Tara regretted the shoes. She hadn’t worn heels since Mel’s wedding the previous summer and they were flung off as soon as dancing began in the evening. The grass wasn’t holding and the heels were sinking into the soil. It’s those eight extra bloody pounds.
When Donna suggested a day at the races, Tara’s first thought was that she’d get to wear the fascinator she bought for last summer’s wedding again, get mileage out of it. A day dressed up sipping bubbly appealed, especially with the current state of affairs.
The whole gang agreed to come, Julie, Meg, Caroline and Zoe. Rare were such occasions these days, getting everyone together. Life took over, problems took over, diaries never synchronised. Today was different, the stars aligned for all six friends to be standing watching horses do what they do best, run like the clappers and win some lucky people a shed load of dosh.
Tara wasn’t lucky these days, however. Whatever the opposite of luck was, described her well. There was the pyramid of pain as she called it. Problems built on top of more problems. Life was getting her down but today she’d wear her fascinator and be fascinating, funny and flirtatious if needs be.
Meg was four parts pissed already, insisting on the obese Prosecco magnum to share in the limo she hired to bring them all to the racecourse.
- I’m going to make so many bad choices today, who’s going to join me?
She swayed and shouted as the races began, her fiery side about to erupt any minute. Zoe was playing bodyguard, stopping Meg from getting herself into trouble. Meg insisted on going into the men’s toilet earlier to do a ‘tackle inspection’ and called a woman at the bar ‘a hairy hog’ for pushing in front of her.
Caroline was quieter than normal, nobody was sure what was up with her until she casually announced that she was seeing a twenty-six year old barista who’d be waiting in bed for her when she returned home.
- What the hell?
- How long has that been going on?
- Can we meet him?
- You sly foxy fox.
Julie was jealous. Her face gave her away and then she spitefully recounted her cousin going ‘all cougar’ and making a fool of herself with a boy young enough to be her son. He dumped her spectacularly and she’s on antidepressants now and has moved back in with her ex-husband who didn’t notice she’d moved out.
Donna made a meow sound and everyone laughed.
- Oh Julie, be happy for Caroline. Just be bloody happy, full stop, you miserable cow.
Julie said she was right and there’d be tears soon and not to come to her when it all went to shit.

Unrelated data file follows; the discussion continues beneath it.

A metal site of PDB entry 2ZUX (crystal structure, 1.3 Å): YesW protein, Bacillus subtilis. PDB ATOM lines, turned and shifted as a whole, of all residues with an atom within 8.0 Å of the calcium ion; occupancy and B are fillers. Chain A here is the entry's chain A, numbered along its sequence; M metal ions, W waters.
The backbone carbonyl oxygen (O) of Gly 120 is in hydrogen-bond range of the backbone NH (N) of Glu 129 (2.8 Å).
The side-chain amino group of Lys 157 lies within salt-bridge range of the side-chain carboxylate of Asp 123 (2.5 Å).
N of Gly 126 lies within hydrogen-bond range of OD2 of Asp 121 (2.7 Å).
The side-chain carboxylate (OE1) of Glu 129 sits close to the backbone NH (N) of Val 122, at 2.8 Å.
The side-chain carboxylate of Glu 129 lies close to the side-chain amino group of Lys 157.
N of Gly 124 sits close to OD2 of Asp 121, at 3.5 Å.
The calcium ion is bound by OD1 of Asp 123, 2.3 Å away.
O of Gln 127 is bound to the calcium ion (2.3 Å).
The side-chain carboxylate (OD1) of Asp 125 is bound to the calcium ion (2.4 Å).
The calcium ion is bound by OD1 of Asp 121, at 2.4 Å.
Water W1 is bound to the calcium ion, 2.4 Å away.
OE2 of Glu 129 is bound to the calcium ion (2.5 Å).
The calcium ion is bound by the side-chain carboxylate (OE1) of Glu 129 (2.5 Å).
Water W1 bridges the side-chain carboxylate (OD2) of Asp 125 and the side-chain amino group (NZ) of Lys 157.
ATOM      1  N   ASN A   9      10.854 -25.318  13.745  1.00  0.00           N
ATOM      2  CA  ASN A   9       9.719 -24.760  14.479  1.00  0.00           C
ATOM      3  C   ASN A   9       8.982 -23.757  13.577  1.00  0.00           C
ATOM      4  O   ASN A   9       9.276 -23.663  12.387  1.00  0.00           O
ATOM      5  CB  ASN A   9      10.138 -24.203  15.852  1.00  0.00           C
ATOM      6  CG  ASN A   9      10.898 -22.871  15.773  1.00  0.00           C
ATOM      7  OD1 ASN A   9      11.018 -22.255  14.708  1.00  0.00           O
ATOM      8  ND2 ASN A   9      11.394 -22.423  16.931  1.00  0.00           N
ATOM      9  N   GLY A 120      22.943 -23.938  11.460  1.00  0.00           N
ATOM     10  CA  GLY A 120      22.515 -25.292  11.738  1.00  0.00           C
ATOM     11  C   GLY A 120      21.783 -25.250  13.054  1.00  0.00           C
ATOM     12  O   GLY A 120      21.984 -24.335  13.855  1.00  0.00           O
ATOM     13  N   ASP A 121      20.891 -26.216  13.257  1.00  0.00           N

There was no love lost between Caroline and Julie. They tolerated each other for the sake of the other mutual friends but were best kept at opposite sides of a room.
Donna and Tara stood next to each other as the races they’d bet on, started up.
- So, Tara, what’s got into you? You’re a bag of nerves today and not yourself.
- Oh Donna, you don’t want to know.
- Actually, I do. What’s going on?
- Jamie’s been unfaithful. I found another phone, a pay as you go one--
- A burner phone?
- A what?
- They’re called burner phones as they’re untraceable.
- He’s not a bloody hitman, Donna.
- No, true. How do you know he’s cheated?
- The phone is full of sexy messages and photos of this woman’s knockers.
- The dirty dog. I’m so sorry, Tara.
- That’s the least of it. Why does life get so shit? Just when you think, I can’t take anymore…
- How’s your mum?
Donna put her arm around Tara and they screamed and shouted as Beluga Billy came in fourth. Another tenner wasted, Donna complained. Tara took deep breaths and necked her Prosecco.
- What are you going to do about Jamie?
- I’m going to decide today.
- Can I tell you something? Last summer at that BBQ at yours, Jamie slapped me on the arse in the kitchen. He called me a FILF.
- A friend I’d like to…
- Everyone is telling me now that he was a letch, that he was handsy. I never saw it, I never knew. Maybe I did and just turned a blind eye.
- I’m here for you. My divorce was horrendous, I won’t lie, but you go through a pain barrier, then there’s sunshine. I’m happy again. I’ve got Tom and all you lovely girls. Chin up.
Tara looked at the other women, Meg was singing something loudly and holding Zoe’s hand. Zoe rolled her eyes at Tara. Caroline kept checking her watch, clearly eager to get home to her new beau. Julie was sipping her drink and laughing at Meg. These were the people who would see her through the tsunami of grief heading her way.
It was a surreal moment. Time slowed down and Tara looked at the board then, the horses, then heard Donna shouting and asking Tara if that was the horse she went for. Pharaoh’s Delight came in first and Tara had to ask herself if she had placed a bet on this horse in the end after all the procrastination.
- Pharaoh’s Delight was one of yours, wasn’t he?
- Donna, can you hold my arm, I feel a bit wobbly on my legs.
- Of course. You alright? You’ve gone ever so pale.
- I put a bet on him, yes.
- How much? They were great odds. See, things are looking up.
- I went into the bank this morning and withdrew as much as they’d allow me to. He was going to buy her a diamond dusted necklace, he promised in a text. I put it all on.
Tara started to scream and jump up and down. It was a win. Money can’t buy you happiness, she thought, but it can get you a deposit for a nice flat to start over.
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